I say this: I would much rather transmogrification be the tool through which I get to enjoy as many awesome pieces of armour as I can get my filthy hands on than the high-pressure hose pipe to use when my levelling character looks like she’s been rolling in the mud.
One of the things I adored about the Cataclysm revamp of the old zones was the process of slowly piecing together new and unknown armour sets as I played through each zone: armour sets that were interesting and sit in my void storage to this day. It was disappointing, working through the high level zones and finding that each piece looked like the last, and most of them were oddly muted or uninteresting.
I do think some of the armour designs have been falling short of the mark lately. Don’t get me wrong, there are pieces I adore, the sha-inspired warlock tier amongst them, but there is a reason the majority of my characters are mogged into classic and TBC kit, and it’s because there is a much wider variety of inspired items to be found in those sections of the game.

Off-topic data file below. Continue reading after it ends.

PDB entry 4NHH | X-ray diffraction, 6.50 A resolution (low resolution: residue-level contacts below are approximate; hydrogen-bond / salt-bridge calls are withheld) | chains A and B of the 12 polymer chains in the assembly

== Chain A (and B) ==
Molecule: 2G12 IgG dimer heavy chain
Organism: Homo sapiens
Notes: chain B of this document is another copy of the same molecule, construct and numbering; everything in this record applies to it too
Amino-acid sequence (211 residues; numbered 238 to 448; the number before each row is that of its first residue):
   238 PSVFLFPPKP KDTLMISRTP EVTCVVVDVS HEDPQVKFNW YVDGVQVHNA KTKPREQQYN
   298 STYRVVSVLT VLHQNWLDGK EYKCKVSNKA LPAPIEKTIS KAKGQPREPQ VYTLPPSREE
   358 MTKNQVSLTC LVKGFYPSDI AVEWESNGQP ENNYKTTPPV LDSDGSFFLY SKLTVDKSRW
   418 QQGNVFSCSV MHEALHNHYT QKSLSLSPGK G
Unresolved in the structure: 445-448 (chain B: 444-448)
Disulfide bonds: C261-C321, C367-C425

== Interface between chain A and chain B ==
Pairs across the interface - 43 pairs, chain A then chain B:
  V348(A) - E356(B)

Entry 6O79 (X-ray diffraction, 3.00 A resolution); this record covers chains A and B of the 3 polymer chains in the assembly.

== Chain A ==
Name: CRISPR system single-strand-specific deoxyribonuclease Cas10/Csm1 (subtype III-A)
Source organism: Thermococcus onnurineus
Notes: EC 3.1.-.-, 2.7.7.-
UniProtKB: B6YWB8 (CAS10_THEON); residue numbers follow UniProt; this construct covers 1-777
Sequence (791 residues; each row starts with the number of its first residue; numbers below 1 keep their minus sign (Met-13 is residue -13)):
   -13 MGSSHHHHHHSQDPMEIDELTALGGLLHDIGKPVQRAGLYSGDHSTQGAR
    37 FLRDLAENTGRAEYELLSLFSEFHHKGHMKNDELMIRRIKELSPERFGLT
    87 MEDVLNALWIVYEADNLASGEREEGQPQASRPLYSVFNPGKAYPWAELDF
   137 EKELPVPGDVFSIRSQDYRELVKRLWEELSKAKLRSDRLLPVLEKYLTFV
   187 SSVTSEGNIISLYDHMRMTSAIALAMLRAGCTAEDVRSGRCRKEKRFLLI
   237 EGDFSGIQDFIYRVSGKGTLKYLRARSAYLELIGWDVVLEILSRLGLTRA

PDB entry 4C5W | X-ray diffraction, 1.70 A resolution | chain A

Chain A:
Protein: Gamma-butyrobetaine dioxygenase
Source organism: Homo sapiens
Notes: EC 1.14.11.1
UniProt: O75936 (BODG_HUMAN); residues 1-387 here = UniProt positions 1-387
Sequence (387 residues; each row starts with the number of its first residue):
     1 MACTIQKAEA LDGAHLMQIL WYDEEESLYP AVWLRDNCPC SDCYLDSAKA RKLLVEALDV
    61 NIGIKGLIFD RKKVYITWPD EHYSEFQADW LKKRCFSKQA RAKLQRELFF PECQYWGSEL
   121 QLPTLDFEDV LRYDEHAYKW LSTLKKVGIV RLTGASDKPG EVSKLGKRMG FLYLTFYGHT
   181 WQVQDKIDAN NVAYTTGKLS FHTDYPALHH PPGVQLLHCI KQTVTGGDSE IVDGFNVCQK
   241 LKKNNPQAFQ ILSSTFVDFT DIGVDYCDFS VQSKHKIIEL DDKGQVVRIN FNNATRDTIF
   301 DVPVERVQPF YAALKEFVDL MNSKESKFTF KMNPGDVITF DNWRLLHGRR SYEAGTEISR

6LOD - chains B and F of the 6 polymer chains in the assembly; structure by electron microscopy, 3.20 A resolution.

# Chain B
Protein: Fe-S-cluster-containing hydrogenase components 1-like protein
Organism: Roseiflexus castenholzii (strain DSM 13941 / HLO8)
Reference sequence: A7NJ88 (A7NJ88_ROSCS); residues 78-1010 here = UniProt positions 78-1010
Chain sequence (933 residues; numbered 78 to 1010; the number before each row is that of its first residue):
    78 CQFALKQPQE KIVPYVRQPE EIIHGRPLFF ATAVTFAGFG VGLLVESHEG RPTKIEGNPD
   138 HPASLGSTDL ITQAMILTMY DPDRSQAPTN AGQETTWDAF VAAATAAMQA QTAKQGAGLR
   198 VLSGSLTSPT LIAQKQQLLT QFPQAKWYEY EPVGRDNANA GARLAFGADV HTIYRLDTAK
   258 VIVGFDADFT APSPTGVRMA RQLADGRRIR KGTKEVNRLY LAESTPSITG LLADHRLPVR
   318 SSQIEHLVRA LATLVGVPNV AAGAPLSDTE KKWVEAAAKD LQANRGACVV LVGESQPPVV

I think Vaneras’ argument – the fear of a resurgence of the ‘clown look’ criticism – is holding the design team back from pushing the newest range of items to those old levels of success.